Litchfield National Park boasts natural beauty, diverse wildlife
Hikers who “go walkabout” in Australia’s Northern Territory often find themselves tramping down the land rather than climbing hills and mountains.
To a foreigner, Australia, at first, seems uniformly flat. From an aircraft window on the five-hour flight from Sydney to Darwin, a passenger can stare down at thousands of square miles of bleak, desert-like “outback.”
It’s only when someone approaches the land that they realize it’s crisscrossed by canyons — like small versions of America’s Grand Canyon — where walkers can find shade and streams to cool off from the searing antipodean heat.
Litchfield National Park, 80 miles south of Darwin, is a popular destination among U.S. Marines looking for a bit of adventure in their free time during a six-month deployment to Australia’s Northern Territory.
Darwin tourism operator Raelene Sainbury said she helped organize a recent visit to the park — including a crocodile watch — for 40 Marines.
The gateway to the park is a small country town called Batchelor, which offers a visitor center and a general store, where guests are advised to stock up on sunscreen and water.
Most people come to the park to camp, hike, picnic and swim. There are also organized four-wheel-drive tours and aboriginal guides who can talk to visitors about the culture and history of the area, which was named for Frederick Litchfield, a 19th century Northern Territory explorer.
The 580-square-mile park encompasses monsoon rainforests, freakishly tall magnetic termite mounds and waterfalls of every size and variety cascading down from a sandstone plateau called the Tabletop Range.
There’s plenty of wildlife to see in the rainforest, including native birds, possums, lizards, wallabies (a smaller relative of the kangaroo) and dingoes (wild Australian dogs).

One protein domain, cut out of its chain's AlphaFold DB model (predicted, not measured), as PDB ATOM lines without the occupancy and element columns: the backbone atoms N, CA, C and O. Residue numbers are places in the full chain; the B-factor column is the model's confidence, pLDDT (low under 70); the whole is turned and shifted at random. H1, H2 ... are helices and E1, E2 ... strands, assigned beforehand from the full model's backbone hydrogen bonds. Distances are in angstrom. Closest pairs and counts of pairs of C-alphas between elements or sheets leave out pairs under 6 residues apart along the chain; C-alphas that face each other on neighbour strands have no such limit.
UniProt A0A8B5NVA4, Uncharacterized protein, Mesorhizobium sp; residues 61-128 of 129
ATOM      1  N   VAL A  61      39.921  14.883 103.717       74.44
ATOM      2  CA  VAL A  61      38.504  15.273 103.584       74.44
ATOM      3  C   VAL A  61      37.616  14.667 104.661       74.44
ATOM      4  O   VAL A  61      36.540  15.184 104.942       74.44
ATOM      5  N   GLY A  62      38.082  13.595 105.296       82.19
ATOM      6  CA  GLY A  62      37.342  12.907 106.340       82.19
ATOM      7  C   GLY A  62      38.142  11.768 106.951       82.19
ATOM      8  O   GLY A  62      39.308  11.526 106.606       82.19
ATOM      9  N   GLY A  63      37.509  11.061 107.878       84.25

One member of Marine Rotational Force-Darwin who visited the park — Petty Officer 3rd Class Justin Lupold, 24, of Jersey Shore, Pa. — said he spotted a kangaroo.
However, not all Australian wildlife is friendly.
The park’s website advises that the risk of encountering a crocodile in Litchfield is lower than in other parts of the Northern Territory. As a precaution, however, visitors are advised to swim only in approved areas.
If you are in a two-wheel-drive vehicle, some of the most accessible areas in the park include Buley Rockhole and Florence Falls, which can be reached via sealed roads.
Florence Falls are in a canyon below the road. They are impressively large, rising about 50 feet above a large swimming hole that can be reached by descending 160 steps.
Marine Lance Cpl. Chance Voth, 23, of McKinney, Texas — who also visited Litchfield — said the waterfalls were much bigger than ones he’s seen back in the U.S.
“In Hawaii, the waterfalls are tiny compared to that,” he said.
Up on the road the sun might melt the tar seal, but it will be relatively cool and quiet down in the canyon under a canopy of gum trees. The swimming area beneath the falls is larger than an Olympic-sized pool and deep enough for youngsters to dive from impressive heights.
Visitors can hike back to the road via an alternative route that takes them through the rainforest past a cliff that’s home to rock-wallabies — although they are notoriously hard to spot.
It’s a shorter walk, from a car park just up the road, to the Buley Rockhole, which is a series of gently cascading waterfalls and several small swimming holes. It’s a popular place for tourists to experience “Dreamtime” on the warm flat rocks. And if they get too hot, cool water beckons.